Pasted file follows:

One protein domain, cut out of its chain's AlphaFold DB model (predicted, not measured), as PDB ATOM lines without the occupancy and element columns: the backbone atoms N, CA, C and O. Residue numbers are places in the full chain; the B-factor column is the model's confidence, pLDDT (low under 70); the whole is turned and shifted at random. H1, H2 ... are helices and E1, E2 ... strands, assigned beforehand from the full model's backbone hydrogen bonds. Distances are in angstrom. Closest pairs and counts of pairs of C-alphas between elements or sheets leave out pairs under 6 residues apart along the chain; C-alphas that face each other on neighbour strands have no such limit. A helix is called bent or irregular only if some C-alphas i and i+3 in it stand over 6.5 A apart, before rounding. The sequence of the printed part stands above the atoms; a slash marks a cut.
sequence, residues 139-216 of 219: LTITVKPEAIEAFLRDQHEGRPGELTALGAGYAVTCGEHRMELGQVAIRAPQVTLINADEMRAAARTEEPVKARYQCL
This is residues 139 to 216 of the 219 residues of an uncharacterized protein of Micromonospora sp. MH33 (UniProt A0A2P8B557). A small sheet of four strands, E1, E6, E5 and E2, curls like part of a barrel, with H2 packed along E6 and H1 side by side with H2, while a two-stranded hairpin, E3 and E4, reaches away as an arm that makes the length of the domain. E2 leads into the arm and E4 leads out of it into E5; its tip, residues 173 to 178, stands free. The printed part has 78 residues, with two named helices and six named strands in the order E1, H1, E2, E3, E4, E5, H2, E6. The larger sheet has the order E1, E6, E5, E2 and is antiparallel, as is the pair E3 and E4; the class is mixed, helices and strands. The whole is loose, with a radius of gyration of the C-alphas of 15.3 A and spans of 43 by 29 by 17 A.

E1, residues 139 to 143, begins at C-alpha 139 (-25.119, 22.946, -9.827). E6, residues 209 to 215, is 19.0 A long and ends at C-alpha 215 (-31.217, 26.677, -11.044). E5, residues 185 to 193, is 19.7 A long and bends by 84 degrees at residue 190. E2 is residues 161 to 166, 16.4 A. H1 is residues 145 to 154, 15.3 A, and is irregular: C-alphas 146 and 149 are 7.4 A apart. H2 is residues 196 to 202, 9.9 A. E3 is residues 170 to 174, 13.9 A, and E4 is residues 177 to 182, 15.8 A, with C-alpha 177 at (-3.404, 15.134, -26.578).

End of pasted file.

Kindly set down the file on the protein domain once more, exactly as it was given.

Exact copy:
One protein domain, cut out of its chain's AlphaFold DB model (predicted, not measured), as PDB ATOM lines without the occupancy and element columns: the backbone atoms N, CA, C and O. Residue numbers are places in the full chain; the B-factor column is the model's confidence, pLDDT (low under 70); the whole is turned and shifted at random. H1, H2 ... are helices and E1, E2 ... strands, assigned beforehand from the full model's backbone hydrogen bonds. Distances are in angstrom. Closest pairs and counts of pairs of C-alphas between elements or sheets leave out pairs under 6 residues apart along the chain; C-alphas that face each other on neighbour strands have no such limit. A helix is called bent or irregular only if some C-alphas i and i+3 in it stand over 6.5 A apart, before rounding. The sequence of the printed part stands above the atoms; a slash marks a cut.
sequence, residues 139-216 of 219: LTITVKPEAIEAFLRDQHEGRPGELTALGAGYAVTCGEHRMELGQVAIRAPQVTLINADEMRAAARTEEPVKARYQCL
This is residues 139 to 216 of the 219 residues of an uncharacterized protein of Micromonospora sp. MH33 (UniProt A0A2P8B557). A small sheet of four strands, E1, E6, E5 and E2, curls like part of a barrel, with H2 packed along E6 and H1 side by side with H2, while a two-stranded hairpin, E3 and E4, reaches away as an arm that makes the length of the domain. E2 leads into the arm and E4 leads out of it into E5; its tip, residues 173 to 178, stands free. The printed part has 78 residues, with two named helices and six named strands in the order E1, H1, E2, E3, E4, E5, H2, E6. The larger sheet has the order E1, E6, E5, E2 and is antiparallel, as is the pair E3 and E4; the class is mixed, helices and strands. The whole is loose, with a radius of gyration of the C-alphas of 15.3 A and spans of 43 by 29 by 17 A.

E1, residues 139 to 143, begins at C-alpha 139 (-25.119, 22.946, -9.827). E6, residues 209 to 215, is 19.0 A long and ends at C-alpha 215 (-31.217, 26.677, -11.044). E5, residues 185 to 193, is 19.7 A long and bends by 84 degrees at residue 190. E2 is residues 161 to 166, 16.4 A. H1 is residues 145 to 154, 15.3 A, and is irregular: C-alphas 146 and 149 are 7.4 A apart. H2 is residues 196 to 202, 9.9 A. E3 is residues 170 to 174, 13.9 A, and E4 is residues 177 to 182, 15.8 A, with C-alpha 177 at (-3.404, 15.134, -26.578).